Endemism in the Cladocera (Crustacea: Branchiopoda) of Southern Africa
We review the current state of knowledge and patterns of distribution in the endemic Cladocera (Crustacea: Branchiopoda) of Southern Africa and describe two species of the Western Cape, of which one is new to science. Frey (1993), Korovchinsky (2006) and Smirnov (2008) previously suggested that South Africa harbours few endemics in the Cladocera. In the current study, we show that so-called low endemism in this region is mainly attributed to our limited state of knowledge of the local cladoceran fauna. Many of the South African taxa are ignored and revisions are lacking, as we briefly discuss for the genus Daphnia. We list known Southern African endemic Cladocera with notes on their status, map the distributions of well-studied taxa, and discuss the importance of temporary freshwater rockpools. We confirm that Southern Africa is a region of endemism for the group. We recognise three categories of endemics: i) Montane endemics in the East (e.g. Drakensberg mountains); ii) endemics of the Western Cape (lowlands); iii) South African endemics, widely distributed in the region, both in the mountains and the lowlands.
South African endemics have previously been regarded as relicts (Korovchinsky 2006), yet for the two taxa explored in detail in this study, there are no specific primitive morphological characters in comparison to congeners (within their respective genus/species group) and the morphology mainly suggests strong isolation. The two species belong to the Chydoridae and the Eurycercidae, respectively, and are used here as case studies for the investigation of Western Cape endemics.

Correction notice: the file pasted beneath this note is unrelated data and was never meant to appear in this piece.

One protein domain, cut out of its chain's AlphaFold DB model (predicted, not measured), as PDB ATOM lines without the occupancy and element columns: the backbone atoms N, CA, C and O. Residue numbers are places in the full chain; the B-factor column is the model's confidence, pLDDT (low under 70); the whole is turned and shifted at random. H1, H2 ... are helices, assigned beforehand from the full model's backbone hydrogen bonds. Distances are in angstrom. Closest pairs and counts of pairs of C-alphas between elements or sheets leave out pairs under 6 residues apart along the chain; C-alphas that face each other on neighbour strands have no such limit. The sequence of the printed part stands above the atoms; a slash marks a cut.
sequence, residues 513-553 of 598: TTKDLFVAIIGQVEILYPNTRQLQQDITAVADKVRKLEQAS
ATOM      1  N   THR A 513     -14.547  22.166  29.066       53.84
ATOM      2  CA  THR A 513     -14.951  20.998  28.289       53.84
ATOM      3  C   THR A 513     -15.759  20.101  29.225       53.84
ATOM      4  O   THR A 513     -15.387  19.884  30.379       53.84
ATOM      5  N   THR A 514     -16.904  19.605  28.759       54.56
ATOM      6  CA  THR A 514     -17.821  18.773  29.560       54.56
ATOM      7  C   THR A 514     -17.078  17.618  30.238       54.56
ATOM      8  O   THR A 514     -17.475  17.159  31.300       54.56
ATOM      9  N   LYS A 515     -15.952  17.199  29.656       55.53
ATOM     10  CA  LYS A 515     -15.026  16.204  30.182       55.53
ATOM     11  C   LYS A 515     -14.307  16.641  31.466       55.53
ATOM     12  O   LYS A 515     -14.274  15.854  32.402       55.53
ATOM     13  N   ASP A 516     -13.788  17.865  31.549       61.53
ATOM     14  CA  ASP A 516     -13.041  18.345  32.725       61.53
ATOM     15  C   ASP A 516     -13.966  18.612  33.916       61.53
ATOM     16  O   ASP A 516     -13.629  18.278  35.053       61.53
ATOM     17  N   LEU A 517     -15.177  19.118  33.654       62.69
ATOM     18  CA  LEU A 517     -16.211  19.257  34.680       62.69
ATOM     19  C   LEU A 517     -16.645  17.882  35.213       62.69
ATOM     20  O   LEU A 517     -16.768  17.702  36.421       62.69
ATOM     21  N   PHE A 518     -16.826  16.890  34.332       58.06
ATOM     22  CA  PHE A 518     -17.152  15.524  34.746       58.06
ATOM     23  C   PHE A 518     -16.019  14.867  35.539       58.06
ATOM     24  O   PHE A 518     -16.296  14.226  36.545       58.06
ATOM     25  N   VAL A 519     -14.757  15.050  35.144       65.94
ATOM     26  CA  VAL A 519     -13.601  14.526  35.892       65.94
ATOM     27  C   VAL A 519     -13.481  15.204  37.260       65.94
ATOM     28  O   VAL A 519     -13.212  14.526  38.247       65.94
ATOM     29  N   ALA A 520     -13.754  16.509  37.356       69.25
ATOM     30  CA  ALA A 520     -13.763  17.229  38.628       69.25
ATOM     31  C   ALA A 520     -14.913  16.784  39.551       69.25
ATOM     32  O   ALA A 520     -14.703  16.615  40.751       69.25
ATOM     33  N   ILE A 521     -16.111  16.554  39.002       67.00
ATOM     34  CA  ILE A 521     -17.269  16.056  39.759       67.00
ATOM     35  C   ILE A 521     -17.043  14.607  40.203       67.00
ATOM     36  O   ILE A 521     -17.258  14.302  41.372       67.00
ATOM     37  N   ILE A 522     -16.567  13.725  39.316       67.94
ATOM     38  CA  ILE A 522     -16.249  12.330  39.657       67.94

The first, Alona capensis Rühe, 1914 (Anomopoda: Chydoridae: Aloninae), is redescribed based on the type material. We discuss the affinities of this enigmatic species for the first time. Morphology of the habitus and the postabdomen parallel that of members of the Alona affinis-complex. The disconnected head pores and limb characters, on the other hand, place A. capensis in the Alona pulchella-group, a different lineage in the Aloninae subfamily. The specific postabdomen shape of A. capensis and a unique, inflated rostrum, diverge from the main A. pulchella-morphotype and illustrate the significant morphological isolation of A. capensis within its group.
The second species, Eurycercus (Eurycercus) freyi sp.nov. (Eurycercidae), is described based on material from the collection of the late Prof. Dr. David G. Frey. It is an E. lamellatus-like taxon that is easily differentiated from the two related species (E. lamellatus and E. microdontus) by a strong indentation (with depth larger than head pore diameter) behind the head pores. E. freyi sp.nov. seems to be the closest relative of E. lamellatus. The small clade of just two species is supported by two synapomorphies: i) the rostrum is long; and ii) the spine situated on the proximal segment of the exopod of antenna II is longer than the second segment, in contrast to E. microdontus.
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Copyright (c) 2013 Kay Van Damme, Eugeniya I. Bekker, Alexey A. Kotov
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